ST JOHN’S, Antigua – Minister of Finance Harold Lovell yesterday said government is not in a position to pay the US $23 million it offered to pay Half Moon Bay Holdings as compensation after compulsorily acquiring the property several years ago.
However, the minister expressed hope the situation would soon change.
“We are working to get ourselves in the position to make payments but in the meantime, the matter is still being dealt with legally.”
Acknowledging the recent decision of the Eastern Caribbean Supreme Court of Appeal in which HMB was awarded US $45.5 million, Lovell said, “I expect an appeal would be filed and I am not going to prejudice any matter before the court. The crux of the matter before the court is the financial aspect so I’ll be guided by the attorney general before speaking any further.”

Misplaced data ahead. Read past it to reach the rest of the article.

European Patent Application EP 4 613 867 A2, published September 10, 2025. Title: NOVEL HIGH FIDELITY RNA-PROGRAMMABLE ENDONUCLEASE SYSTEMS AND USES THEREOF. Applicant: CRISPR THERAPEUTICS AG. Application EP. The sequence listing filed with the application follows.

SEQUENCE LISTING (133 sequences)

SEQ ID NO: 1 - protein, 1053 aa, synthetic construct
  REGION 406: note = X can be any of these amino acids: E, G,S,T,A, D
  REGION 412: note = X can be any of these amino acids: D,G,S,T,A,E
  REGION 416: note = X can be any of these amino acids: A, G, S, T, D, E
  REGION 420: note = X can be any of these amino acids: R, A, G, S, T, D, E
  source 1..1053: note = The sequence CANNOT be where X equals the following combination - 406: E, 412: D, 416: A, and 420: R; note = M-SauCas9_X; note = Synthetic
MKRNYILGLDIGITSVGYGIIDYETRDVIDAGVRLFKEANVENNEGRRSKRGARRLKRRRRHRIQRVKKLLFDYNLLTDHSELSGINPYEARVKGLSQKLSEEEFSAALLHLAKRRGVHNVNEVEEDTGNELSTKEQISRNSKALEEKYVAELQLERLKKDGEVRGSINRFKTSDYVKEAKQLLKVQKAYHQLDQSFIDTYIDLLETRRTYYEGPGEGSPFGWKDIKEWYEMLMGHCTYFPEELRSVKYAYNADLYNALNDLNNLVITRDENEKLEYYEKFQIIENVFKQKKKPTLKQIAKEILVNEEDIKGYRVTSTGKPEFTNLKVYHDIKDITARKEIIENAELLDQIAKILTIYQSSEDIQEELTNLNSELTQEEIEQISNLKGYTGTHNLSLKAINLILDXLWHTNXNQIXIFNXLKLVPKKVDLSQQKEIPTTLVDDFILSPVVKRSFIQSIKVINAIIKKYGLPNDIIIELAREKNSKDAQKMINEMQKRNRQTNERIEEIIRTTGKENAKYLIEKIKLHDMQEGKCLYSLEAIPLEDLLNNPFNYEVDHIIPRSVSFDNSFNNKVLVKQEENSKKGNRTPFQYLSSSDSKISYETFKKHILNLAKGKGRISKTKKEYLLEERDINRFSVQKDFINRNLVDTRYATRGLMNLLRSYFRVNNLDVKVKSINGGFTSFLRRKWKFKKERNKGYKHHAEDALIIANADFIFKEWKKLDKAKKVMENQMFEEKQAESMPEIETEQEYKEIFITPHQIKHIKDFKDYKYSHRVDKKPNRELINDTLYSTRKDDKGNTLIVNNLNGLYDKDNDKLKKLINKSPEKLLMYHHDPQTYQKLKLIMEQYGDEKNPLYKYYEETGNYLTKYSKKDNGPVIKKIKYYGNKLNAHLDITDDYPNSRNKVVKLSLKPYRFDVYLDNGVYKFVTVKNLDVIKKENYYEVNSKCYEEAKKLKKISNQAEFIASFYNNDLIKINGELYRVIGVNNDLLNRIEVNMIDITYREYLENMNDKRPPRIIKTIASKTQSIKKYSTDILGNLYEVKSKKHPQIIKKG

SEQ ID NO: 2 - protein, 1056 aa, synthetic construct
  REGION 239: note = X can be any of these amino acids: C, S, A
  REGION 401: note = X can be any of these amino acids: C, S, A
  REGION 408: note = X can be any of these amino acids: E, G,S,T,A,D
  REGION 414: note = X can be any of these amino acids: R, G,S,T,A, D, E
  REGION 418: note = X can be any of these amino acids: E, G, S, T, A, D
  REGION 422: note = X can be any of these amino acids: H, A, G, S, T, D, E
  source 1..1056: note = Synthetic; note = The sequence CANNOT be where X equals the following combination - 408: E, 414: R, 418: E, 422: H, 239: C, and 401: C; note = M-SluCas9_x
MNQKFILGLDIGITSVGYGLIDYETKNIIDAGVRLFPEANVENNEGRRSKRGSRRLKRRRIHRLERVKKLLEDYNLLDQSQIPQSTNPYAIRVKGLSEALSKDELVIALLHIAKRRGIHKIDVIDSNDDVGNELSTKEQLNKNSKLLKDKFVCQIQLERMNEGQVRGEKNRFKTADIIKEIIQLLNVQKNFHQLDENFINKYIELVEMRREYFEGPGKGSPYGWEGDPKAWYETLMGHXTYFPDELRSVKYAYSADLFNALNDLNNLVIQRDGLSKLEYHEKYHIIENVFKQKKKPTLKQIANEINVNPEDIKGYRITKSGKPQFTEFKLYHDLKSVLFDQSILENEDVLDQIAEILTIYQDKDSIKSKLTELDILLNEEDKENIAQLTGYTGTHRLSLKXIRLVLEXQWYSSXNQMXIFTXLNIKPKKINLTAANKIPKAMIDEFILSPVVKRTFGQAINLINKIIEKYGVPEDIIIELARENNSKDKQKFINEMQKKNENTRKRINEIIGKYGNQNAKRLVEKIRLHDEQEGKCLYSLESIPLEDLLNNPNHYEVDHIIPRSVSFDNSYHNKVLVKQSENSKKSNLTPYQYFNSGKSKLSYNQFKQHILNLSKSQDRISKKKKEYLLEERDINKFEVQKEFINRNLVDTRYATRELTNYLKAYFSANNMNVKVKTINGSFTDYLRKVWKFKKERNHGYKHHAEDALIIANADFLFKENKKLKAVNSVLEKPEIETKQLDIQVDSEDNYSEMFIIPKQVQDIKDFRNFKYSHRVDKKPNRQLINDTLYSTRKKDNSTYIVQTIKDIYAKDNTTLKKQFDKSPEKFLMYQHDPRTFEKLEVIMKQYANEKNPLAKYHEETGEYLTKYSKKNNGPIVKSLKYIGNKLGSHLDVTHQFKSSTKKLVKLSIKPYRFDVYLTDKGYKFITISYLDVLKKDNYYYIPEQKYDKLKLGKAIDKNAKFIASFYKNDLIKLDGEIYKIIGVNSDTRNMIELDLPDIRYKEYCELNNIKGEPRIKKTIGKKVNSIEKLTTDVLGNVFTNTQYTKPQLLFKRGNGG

Meanwhile, Attorney General Justin Simon QC said he could not comment on the HMB matter, even as its managing director Natalia Querard accused government of breaching the Caribbean Basin Initiative (CBI) and the Caribbean Basin Economic Recovery Act (CBERA) treaties. The breach of a Treaty cancels the agreement under the United Stated-Caribbean Basin Trade Partnership Act (CBTPA).
Querard is apparently in support of the resolution put to the US Senate to suspend all aid to Antigua & Barbuda until local government fulfills certain obligations.
The businesswoman said, “By expropriating the Half Moon Bay Resort from its American owners, the Government of Antigua has breached the CBI and CBERA treaties. The breach of a Treaty cancels the agreement.”
The aforementioned treaties agreed to between Antigua and the US stipulate that no country should be a beneficiary of aid from the US if it expropriates or otherwise seizes ownership or control of property owned by a US citizen or a corporation partnership or association which was owned 50 per cent or more by US citizens.
(More in today’s Daily OBSERVER)